Labor for Bernie, a new nationwide network for union members, announced today the launch of their grassroots movement to push the AFL-CIO and other unaffiliated major labor organizations such as SEIU and the Teamsters toward endorsing Senator Bernie Sanders’s 2016 presidential campaign.
Almost 2,000 union members have signed onto a letter outlining the network’s goals. Labor for Bernie reports that more than a third of these Sanders supporters belong to building trades unions, with 137 International Brotherhood of Electrical Workers signees alone. Other unions that showed significant representation in the letter include the Communications Workers of America, American Federation of Teachers, the National Education Association, Service Employees International Union, International Union of Operating Engineers, United Auto Workers and the International Brotherhood of Teamsters.
“Labor for Bernie 2016 won’t be a corporate-style, staff-driven, top-down campaign. It will reflect our commitment to creating fundamental change and the urgency of stronger grassroots organizing and political activity,” the letter reads. “We call on labor leaders, union members and working people to unite behind Bernie Sanders for a voice in the presidential political process and to elect the President working families need — a President who will answer to the 99 percent!”
The network’s website includes sample resolutions for rank and file activists hoping to push their locals and state-level federations of labor into endorsing Sanders. Thus far, AFL-CIO state-level federations from Vermont and South Carolina have chosen to do so.
“Bernie is running on a record of real accomplishment for workers, farmers, veterans, and millions of other blue-collar Americans,” said Erin McKee, President of the South Carolina AFL-CIO, on the network’s website.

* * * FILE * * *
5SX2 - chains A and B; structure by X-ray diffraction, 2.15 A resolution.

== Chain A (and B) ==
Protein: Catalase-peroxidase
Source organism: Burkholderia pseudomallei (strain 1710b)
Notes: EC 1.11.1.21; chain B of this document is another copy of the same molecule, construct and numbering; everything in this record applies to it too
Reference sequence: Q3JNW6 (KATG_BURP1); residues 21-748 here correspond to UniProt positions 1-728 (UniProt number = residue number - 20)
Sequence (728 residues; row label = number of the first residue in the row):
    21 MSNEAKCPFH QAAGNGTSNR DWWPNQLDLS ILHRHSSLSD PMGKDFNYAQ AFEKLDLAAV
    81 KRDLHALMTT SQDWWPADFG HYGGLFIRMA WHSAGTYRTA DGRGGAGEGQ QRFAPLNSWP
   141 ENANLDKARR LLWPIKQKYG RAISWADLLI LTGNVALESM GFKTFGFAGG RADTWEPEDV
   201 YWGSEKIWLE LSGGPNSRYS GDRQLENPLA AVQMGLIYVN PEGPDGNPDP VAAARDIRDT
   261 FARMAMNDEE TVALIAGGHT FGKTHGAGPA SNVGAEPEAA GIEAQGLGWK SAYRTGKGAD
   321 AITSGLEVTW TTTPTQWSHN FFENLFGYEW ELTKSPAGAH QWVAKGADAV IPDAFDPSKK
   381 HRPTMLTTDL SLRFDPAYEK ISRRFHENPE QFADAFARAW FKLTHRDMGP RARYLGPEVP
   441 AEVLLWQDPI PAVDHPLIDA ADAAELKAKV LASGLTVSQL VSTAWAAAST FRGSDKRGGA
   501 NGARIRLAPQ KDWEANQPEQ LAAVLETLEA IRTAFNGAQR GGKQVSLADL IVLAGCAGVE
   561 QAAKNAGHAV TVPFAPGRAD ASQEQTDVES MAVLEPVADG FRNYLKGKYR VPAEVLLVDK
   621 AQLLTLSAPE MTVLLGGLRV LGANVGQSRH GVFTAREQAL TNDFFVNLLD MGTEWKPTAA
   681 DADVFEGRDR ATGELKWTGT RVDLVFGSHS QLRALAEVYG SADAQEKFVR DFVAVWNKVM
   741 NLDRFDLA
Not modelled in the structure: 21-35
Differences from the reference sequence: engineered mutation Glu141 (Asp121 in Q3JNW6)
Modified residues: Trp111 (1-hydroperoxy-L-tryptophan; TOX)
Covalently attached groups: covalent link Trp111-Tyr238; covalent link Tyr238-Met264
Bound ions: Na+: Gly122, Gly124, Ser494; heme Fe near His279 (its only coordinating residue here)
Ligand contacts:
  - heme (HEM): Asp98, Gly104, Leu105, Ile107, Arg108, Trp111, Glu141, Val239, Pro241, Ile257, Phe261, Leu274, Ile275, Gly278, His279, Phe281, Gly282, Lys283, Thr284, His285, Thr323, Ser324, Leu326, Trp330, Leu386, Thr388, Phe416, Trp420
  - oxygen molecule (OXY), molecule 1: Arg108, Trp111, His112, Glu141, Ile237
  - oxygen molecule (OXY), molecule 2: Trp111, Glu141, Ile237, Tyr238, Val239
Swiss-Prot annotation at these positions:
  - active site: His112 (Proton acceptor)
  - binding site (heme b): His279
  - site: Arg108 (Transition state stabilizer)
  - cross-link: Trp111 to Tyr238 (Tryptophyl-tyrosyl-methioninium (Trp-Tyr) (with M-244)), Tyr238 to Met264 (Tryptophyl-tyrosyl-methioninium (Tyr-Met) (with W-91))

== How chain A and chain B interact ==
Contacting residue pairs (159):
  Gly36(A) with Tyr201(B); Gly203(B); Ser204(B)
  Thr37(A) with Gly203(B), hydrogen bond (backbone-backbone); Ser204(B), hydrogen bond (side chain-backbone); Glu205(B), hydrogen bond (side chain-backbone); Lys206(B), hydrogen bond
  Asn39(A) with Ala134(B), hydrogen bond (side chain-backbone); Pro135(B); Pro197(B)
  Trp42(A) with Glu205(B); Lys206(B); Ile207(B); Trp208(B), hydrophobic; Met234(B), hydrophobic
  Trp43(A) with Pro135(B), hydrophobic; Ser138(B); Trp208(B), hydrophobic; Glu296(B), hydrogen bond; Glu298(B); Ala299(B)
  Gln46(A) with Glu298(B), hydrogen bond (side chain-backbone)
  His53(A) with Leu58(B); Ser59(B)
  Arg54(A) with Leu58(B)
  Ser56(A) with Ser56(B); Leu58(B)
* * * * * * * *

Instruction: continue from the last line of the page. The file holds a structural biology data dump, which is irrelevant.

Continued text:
“But here’s the real difference between him and all the rest: He’s the candidate who truly believes in the power of grassroots organizing. Bernie has been to South Carolina over the past few years and some of our members got the chance to see that first hand when he met not only with labor unions but with the fast food workers fighting for $15 an hour and a union.”
In late March, AFL-CIO President Richard Trumka delivered a speech mentioning that an endorsement from the national organization is still up for grabs.
“It is early, and although many candidates are already in the race, the field remains open,” he said then. “And the labor movement’s doors are open to any candidate who is serious about transforming our economy with high and rising wages.”
Front-runner Hillary Clinton’s recent silence on the labor-opposed Trans-Pacific Partnership trade agreement led Trumka to say a few weeks later, in late May, that it was “conceivable” that the nationwide AFL-CIO would not endorse a candidate for president, instead focusing on the legislative races in 2016 if a candidate didn’t commit to a platform that they would want to fight for.
Since 1989, 19 of Sanders’ top 20 donors are members of unions from across the county, whereas Clinton’s top 20 is heavily populated by titans of finance. Labor for Bernie will be a new institutional campaign presence amid this fiscal backdrop.
Clinton’s name recognition (unprecedented among presidential candidates since at least Richard Nixon in 1968, according to the New York Times) and big money support will make Sanders’ run an uphill climb. But, as of late, Sanders is edging closer and close to Clinton in the polls. He’s packing the house in venues across the country (5,500 attended Sanders’ speech in Denver on June 20) and is even getting love from comedians like Sarah Silverman and Lewis Black.
If Labor for Bernie were to grow from its initial group of 1,000 union supporters, the group could prove crucial in helping the Senator from Vermont expand his nationwide reach. Labor for Bernie certainly could provide an outlet for labor activists that are tired of uncontested Democratic endorsements and eager to devote organized labor’s resources towards Sanders.